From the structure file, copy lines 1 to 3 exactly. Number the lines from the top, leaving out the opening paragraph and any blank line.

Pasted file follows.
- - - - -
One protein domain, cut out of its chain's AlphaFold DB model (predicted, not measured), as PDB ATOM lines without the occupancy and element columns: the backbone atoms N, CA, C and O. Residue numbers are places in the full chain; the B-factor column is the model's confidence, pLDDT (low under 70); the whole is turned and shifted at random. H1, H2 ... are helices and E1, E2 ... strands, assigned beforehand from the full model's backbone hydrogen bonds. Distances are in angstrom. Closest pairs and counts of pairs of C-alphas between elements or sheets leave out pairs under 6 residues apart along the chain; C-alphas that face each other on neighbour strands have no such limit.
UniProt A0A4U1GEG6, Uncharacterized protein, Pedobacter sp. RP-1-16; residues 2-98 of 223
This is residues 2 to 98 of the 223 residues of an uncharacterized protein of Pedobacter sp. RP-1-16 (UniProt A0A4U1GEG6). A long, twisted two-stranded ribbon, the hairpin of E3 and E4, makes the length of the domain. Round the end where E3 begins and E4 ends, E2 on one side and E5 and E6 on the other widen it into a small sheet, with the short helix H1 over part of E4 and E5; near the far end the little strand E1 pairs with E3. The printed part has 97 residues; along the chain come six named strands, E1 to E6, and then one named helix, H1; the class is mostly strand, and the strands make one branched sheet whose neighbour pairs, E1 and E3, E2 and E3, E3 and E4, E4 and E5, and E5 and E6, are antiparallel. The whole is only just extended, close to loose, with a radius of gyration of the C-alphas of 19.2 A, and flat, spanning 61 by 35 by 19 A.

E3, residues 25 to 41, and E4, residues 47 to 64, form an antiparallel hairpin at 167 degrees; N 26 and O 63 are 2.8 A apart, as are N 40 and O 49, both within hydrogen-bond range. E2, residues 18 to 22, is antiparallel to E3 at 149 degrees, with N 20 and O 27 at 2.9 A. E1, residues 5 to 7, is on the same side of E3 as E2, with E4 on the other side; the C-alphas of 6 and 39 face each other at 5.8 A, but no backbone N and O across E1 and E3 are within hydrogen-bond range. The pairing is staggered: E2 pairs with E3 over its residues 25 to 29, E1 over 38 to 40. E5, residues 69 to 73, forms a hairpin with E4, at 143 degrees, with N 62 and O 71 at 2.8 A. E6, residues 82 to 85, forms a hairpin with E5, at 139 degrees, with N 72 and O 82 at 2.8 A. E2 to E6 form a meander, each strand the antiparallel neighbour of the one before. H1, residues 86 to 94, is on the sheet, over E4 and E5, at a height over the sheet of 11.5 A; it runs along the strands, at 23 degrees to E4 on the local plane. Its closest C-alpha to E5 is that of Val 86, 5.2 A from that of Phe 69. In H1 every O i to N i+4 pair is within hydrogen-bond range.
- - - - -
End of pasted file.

UniProt A0A4U1GEG6, Uncharacterized protein, Pedobacter sp. RP-1-16; residues 2-98 of 223
This is residues 2 to 98 of the 223 residues of an uncharacterized protein of Pedobacter sp. RP-1-16 (UniProt A0A4U1GEG6). A long, twisted two-stranded ribbon, the hairpin of E3 and E4, makes the length of the domain. Round the end where E3 begins and E4 ends, E2 on one side and E5 and E6 on the other widen it into a small sheet, with the short helix H1 over part of E4 and E5; near the far end the little strand E1 pairs with E3. The printed part has 97 residues; along the chain come six named strands, E1 to E6, and then one named helix, H1; the class is mostly strand, and the strands make one branched sheet whose neighbour pairs, E1 and E3, E2 and E3, E3 and E4, E4 and E5, and E5 and E6, are antiparallel. The whole is only just extended, close to loose, with a radius of gyration of the C-alphas of 19.2 A, and flat, spanning 61 by 35 by 19 A.

E3, residues 25 to 41, and E4, residues 47 to 64, form an antiparallel hairpin at 167 degrees; N 26 and O 63 are 2.8 A apart, as are N 40 and O 49, both within hydrogen-bond range. E2, residues 18 to 22, is antiparallel to E3 at 149 degrees, with N 20 and O 27 at 2.9 A. E1, residues 5 to 7, is on the same side of E3 as E2, with E4 on the other side; the C-alphas of 6 and 39 face each other at 5.8 A, but no backbone N and O across E1 and E3 are within hydrogen-bond range. The pairing is staggered: E2 pairs with E3 over its residues 25 to 29, E1 over 38 to 40. E5, residues 69 to 73, forms a hairpin with E4, at 143 degrees, with N 62 and O 71 at 2.8 A. E6, residues 82 to 85, forms a hairpin with E5, at 139 degrees, with N 72 and O 82 at 2.8 A. E2 to E6 form a meander, each strand the antiparallel neighbour of the one before. H1, residues 86 to 94, is on the sheet, over E4 and E5, at a height over the sheet of 11.5 A; it runs along the strands, at 23 degrees to E4 on the local plane. Its closest C-alpha to E5 is that of Val 86, 5.2 A from that of Phe 69. In H1 every O i to N i+4 pair is within hydrogen-bond range.